U.S. Position on Gaza Risks Wider War in the Middle East


Just days before the Oct. 7 Hamas attack on Israel, U.S. National Security Advisor Jake Sullivan proclaimed a “quieter” Middle East, and, with faintly concealed satisfaction, declared how little attention he – and thus the nation – needs to devote to the region’s myriad geopolitical headaches.

But now, Israel’s war on Gaza has dragged the United States back to the Middle East, and the Biden administration finds itself sucked into the vortex of multiple regional flashpoints revolving around Gaza. However, five months of frantic, high-level U.S. diplomacy, accompanied by creeping military involvement of U.S. forces, have brought little in the way of tangible returns for the administration.

Yet the root cause of America’s failure lies beyond the White House’s frustration with Israel’s leadership, however well-deserved it might be. Rather, the problem lies in how the administration has chosen to frame this war. From the moment that President Joe Biden labelled Hamas as “sheer evil” and characterized Israel’s military campaign in existential terms, he implicitly signed off on Israel’s maximalist objective of eliminating Hamas. By invoking the language of the war on terror, Biden also rendered the war on Gaza as an unbounded conflict – another potential forever war that threatens a wider Middle East confrontation by pitting the U.S. and Israel against Iran and its regional proxies.

In endorsing Israel’s maximalist objectives, the U.S. built its approach toward the “day after” in Gaza on a shaky string of assumptions.: Hamas’ destruction would remove a militant spoiler in the conflict and provide a clean slate upon which to build an ambitious U.S. architecture for the Middle East. Free of Hamas’ challenge, the Palestinian Authority in the West Bank would return to govern Gaza, and a Palestinian state would be established in Gaza and the West Bank, thus resolving the perennial Israeli-Palestinian conflict.

What’s more, a far-reaching normalization agreement between Israel and Saudi Arabia would be concluded anchored in a renewed U.S. defense commitment for Saudi security and support for its nuclear program.

For all the elegance of this new “Biden doctrine” for the Middle East, it risks becoming bogged down in the wreckage of Israel’s war on Gaza and explains the mounting failures besetting America’s broader regional policy. Despite the administration’s unqualified support for Israel’s war effort, U.S. intelligence assessments show that Israel is far from achieving its declared objective of destroying Hamas. Moreover, the U.S. is implicated in a humanitarian catastrophe bordering on what some observers and critics have called a genocide – one that has claimed the lives of more than 30,000 Palestinians. All this has left the U.S. increasingly isolated internationally and regionally.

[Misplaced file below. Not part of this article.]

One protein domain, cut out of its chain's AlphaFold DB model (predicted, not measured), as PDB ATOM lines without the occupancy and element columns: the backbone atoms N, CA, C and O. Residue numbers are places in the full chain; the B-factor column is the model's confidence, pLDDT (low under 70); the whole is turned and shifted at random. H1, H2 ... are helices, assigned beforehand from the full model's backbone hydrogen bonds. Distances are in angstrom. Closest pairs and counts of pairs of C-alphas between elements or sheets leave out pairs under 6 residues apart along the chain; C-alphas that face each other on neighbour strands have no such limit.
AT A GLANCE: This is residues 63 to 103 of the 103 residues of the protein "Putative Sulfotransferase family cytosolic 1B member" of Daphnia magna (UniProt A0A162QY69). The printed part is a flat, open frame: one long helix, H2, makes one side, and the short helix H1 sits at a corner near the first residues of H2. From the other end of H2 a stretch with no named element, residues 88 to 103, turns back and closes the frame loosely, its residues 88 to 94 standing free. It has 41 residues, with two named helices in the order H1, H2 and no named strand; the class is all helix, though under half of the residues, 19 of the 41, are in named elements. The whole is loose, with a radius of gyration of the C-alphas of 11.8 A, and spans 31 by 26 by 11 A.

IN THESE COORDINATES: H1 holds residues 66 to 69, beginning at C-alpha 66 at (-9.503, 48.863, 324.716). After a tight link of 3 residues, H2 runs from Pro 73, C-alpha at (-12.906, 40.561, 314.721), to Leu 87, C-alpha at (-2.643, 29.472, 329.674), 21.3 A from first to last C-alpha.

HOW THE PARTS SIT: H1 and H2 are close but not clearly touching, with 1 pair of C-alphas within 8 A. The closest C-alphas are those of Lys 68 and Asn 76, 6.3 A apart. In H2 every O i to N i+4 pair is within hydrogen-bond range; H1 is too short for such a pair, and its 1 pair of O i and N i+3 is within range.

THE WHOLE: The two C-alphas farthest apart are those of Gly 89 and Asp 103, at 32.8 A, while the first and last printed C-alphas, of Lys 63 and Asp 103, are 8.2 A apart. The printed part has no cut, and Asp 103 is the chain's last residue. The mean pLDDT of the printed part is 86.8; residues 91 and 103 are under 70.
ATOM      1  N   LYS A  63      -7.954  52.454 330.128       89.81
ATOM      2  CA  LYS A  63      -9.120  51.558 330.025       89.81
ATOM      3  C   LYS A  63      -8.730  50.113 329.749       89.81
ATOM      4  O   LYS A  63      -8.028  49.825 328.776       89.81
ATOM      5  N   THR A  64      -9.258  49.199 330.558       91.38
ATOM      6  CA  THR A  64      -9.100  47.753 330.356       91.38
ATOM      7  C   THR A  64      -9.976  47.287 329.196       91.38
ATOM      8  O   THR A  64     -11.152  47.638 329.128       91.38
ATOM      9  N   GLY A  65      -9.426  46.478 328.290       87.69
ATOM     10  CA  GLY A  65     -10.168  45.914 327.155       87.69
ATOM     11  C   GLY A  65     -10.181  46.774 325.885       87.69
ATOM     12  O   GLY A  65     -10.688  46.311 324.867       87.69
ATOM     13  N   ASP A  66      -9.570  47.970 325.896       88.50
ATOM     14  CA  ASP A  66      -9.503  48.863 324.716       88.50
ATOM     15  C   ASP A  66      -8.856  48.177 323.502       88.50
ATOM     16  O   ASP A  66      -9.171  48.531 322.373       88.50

As if all this were not enough, the U.S. has become ensnared in two additional conflicts: The nation is now engaged militarily against the Houthis in Yemen to protect maritime shipping in the southern Red Sea and against Shiite militias in Syria and Iraq, as Iranian-lead proxies seek to capitalize on America’s steadfast support for Israel by targeting U.S. forces deployed across the region. The risk of escalation in any one of these conflict arenas threatens to trigger a regionwide confrontation.

The Gaza war has shown how the Palestinian cause still resonates as a core issue of legitimacy throughout the region. By linking their military operations against U.S. forces to Israel’s assault on Gaza, the Iranian lead “axis of resistance” has put the U.S. and its regional allies on the defensive. The clearest example of this can be seen in the reluctance of key regional states to participate in Operation Prosperity Guardian against the Houthis.

Perhaps the most serious concern for the administration is the lack of a clear Israeli endgame for the war in Gaza. This both threatens to implicate the U.S. in what could become a drawn-out conflict and heightens the risk of a broader regional war. The only prospect for a face-saving exit now lies in a prisoner exchange deal between Israel and Hamas, coupled with a “temporary ceasefire” that Washington would seek to extend indefinitely in the hope of bringing about a de-facto end to the conflict. U.S. Vice President Kamala Harris made the case for a ceasefire just this weekend, while also pushing for “immediate relief to the people of Gaza.”

Yet Netanyahu’s lack of interest in such a deal was evident in his approach to recent rounds of negotiations, reluctantly sending Israeli delegations under U.S. pressure but with no mandate to negotiate. Netanyahu understands that an end to the war short of Israel’s “total victory” would lead to the breakup of his political coalition – the most right-wing one in Israel’s history – and pave the way for a political reckoning for his responsibility for the failure of Oct. 7.

Washington must now reckon with the price of hitching its diplomatic wagon to Israel’s war agenda – one that is not only undermining the prospect of future Israeli-Palestinian peace, but also pushing the Middle East dangerously close to a regionwide conflict. The administration needs to distance itself from Netanyahu’s reckless military campaign and bring this war to an end before it’s too late – for the sake of America’s interests, for the sake of peace in the region and for the sake of Israel itself.


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